Scrubs: My Finale

May 7, 2009 at 11:20 pm (med, school, randoms)

“Endings are never easy. I always build them up so much in my head, they can’t possibly live up to my expectations, and I just end up disappointed. I’m not even sure why it matters to me so much how things end here. I guess it’s because that we all want to believe that what we do is very important: that people hang on to our every word, that people care what we think. The truth is, you should consider yourself lucky if you even occasionally get to make someone, anyone, feel a little better. After that, it’s all about the people you let into your life.” -J.D.

those who know me well enough would also know that i’ve never really been much of a TV drama series person, apart from the odd nose-poke here and there into a particular series for a couple of episodes to see what the big fuss was all about (cue Desperate Housewives, Heroes, Lost, Gossip Girls….the last of which my nose is still smarting badly from, thanks to the ultimate brainlessness of the whole storyline)
Scrubs however has been the only constant that has always followed me, and which i’ve always followed since i was little; even in the midst of studying my arse off for school exams – all in the hopes that one day i would eventually get to don the titular scrubs that my TV hero J.D proudly wore around.
to me at least, it was undoubtedly one of the best TV series, successfully combining comedy, fantasy and tragedy; a formula that i’ve never seen repeated elsewhere.
and of course, even before “The O.C.” and “Grey’s Anatomy” made it de riguer to close episodes with montages scored to cool indie rock songs, “Scrubs” was regularly making beautiful use of off-the-beaten-path music, unearthing singers unheard of to most such as Joshua Radin.
i laughed with the characters, and my heart broke with them too. so it was with great sadness that i realised it was going to be the final episode of Scrubs i would be watching.

“My Finale” made me smile, and it made me nostalgic at the same time. without wanting to spoil it too much for those who haven’t caught it yet, the last episode gives us all those flashbacks to J.D. in the pilot, to show how far he’s come — and, for that matter, to show how much the characters around him grew and changed with him. most importantly however, it provides closure to all the characters of Sacred Heart Hospital.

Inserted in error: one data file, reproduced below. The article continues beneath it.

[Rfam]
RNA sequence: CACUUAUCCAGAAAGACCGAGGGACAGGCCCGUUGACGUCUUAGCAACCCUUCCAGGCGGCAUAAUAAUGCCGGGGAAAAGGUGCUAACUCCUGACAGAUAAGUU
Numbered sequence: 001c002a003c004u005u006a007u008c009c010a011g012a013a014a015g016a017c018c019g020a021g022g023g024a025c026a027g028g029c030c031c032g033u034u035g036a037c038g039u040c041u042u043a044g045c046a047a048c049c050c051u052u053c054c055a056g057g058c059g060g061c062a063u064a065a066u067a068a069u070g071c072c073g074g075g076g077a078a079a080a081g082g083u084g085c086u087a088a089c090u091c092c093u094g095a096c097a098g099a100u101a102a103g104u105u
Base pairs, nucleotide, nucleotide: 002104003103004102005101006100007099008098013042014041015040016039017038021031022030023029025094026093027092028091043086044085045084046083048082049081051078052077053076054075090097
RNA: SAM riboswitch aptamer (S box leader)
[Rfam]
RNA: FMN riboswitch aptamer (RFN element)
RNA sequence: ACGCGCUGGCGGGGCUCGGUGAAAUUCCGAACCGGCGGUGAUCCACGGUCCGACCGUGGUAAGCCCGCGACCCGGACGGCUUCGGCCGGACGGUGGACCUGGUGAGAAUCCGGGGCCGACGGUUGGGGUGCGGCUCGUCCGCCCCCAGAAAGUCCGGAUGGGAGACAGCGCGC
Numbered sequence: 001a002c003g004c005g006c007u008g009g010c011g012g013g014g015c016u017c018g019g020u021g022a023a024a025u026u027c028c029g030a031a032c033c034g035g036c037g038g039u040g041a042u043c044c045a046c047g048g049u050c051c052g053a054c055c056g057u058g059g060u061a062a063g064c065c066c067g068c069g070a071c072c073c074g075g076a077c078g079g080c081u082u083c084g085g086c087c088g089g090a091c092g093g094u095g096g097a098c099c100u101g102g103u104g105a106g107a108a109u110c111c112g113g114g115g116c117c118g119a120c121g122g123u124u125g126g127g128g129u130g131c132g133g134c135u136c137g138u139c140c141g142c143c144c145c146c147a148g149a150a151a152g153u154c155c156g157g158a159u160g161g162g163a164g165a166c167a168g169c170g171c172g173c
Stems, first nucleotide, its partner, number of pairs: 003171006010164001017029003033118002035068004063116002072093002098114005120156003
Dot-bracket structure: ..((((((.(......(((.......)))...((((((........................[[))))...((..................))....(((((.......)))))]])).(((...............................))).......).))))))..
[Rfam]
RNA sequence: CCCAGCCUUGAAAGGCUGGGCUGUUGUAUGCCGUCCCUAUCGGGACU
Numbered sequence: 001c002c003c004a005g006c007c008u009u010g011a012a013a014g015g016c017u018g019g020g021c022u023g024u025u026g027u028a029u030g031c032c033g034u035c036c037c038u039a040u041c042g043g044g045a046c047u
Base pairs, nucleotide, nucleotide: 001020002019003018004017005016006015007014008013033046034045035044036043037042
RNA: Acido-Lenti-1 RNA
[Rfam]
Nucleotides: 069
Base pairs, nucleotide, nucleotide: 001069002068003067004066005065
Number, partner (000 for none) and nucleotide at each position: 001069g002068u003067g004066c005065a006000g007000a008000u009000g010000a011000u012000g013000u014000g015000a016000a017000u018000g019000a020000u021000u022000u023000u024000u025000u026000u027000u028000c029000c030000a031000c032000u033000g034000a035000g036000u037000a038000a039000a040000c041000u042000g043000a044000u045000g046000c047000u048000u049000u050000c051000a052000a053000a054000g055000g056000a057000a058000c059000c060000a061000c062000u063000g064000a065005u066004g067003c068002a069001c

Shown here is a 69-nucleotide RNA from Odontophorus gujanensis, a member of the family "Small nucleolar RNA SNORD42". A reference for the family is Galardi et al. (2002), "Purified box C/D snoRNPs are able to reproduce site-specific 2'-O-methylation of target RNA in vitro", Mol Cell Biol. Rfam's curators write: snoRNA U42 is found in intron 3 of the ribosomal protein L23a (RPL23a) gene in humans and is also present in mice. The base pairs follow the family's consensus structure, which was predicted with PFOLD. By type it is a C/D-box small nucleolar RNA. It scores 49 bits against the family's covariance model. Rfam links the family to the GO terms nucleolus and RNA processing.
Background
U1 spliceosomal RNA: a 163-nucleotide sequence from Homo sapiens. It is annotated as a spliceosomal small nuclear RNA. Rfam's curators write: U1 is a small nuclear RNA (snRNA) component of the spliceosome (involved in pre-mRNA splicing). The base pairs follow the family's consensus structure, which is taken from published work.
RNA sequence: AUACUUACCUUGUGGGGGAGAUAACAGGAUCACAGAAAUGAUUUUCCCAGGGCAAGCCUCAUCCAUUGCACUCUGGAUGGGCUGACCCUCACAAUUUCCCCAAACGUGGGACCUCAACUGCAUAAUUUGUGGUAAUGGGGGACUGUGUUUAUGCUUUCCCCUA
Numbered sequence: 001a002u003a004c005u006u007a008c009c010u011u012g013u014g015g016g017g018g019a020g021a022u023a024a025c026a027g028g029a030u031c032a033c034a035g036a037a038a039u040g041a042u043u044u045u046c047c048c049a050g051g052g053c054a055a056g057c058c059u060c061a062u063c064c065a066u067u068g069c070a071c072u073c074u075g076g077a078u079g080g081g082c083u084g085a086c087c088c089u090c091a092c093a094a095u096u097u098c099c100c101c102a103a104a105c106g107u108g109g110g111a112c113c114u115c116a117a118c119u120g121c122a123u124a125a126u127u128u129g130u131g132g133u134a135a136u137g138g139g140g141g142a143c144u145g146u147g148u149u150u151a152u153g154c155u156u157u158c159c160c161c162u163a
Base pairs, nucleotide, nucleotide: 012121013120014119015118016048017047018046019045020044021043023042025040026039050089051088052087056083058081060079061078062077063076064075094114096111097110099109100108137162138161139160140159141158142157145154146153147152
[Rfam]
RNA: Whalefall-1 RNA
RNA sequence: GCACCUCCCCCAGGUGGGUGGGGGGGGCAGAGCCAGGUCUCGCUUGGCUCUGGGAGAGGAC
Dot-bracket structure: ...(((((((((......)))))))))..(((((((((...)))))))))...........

“Even though it felt warm and safe, I knew it had to end…” J.D. says as he leaves Sacred Heart for the last time. “It’s never good to live in the past too long.”
perhaps it’s a good thing that the series ended when it did, as it was fast tiring of repeated jokes over the span of 8 long seasons – yet i’ve grown and learnt so much over the course of the series together with J.D, that i’ll forever treasure this series for having imparted so many poignant moments and lessons in life; just a few of my favourites which i’ve linked below:
Ben’s funeral – Ben Sullivan: A carpenter/expert photographer who was Jordan and Danni’s older brother and Cox’s brother-in-law and best friend. Dr. Cox angrily blames J.D. for a patient’s death and dismisses him, but Ben calms Dr. Cox down, and he eventually apologizes to J.D.On the way to Jack’s birthday party, Ben tells Dr. Cox to forgive himself for the patient’s death, which he does. When J.D. arrives and breaks their reverie, Dr. Cox realizes that Ben is not there, and that they are at a funeral rather than Jack’s party; the final scenes reveal that Ben is the patient who died, and that his presence has only been in spirit. The episode ends as a heartbroken Dr. Cox uncharacteristically allows those around to comfort him.
My Old Lady – J.D., Turk and Elliot are each assigned a patient as J.D. ponders a statistic about how one out of three patients will die — a stat that turns out to be tragically optimistic
JD tries to comfort Dr. Cox in “My Lunch”.

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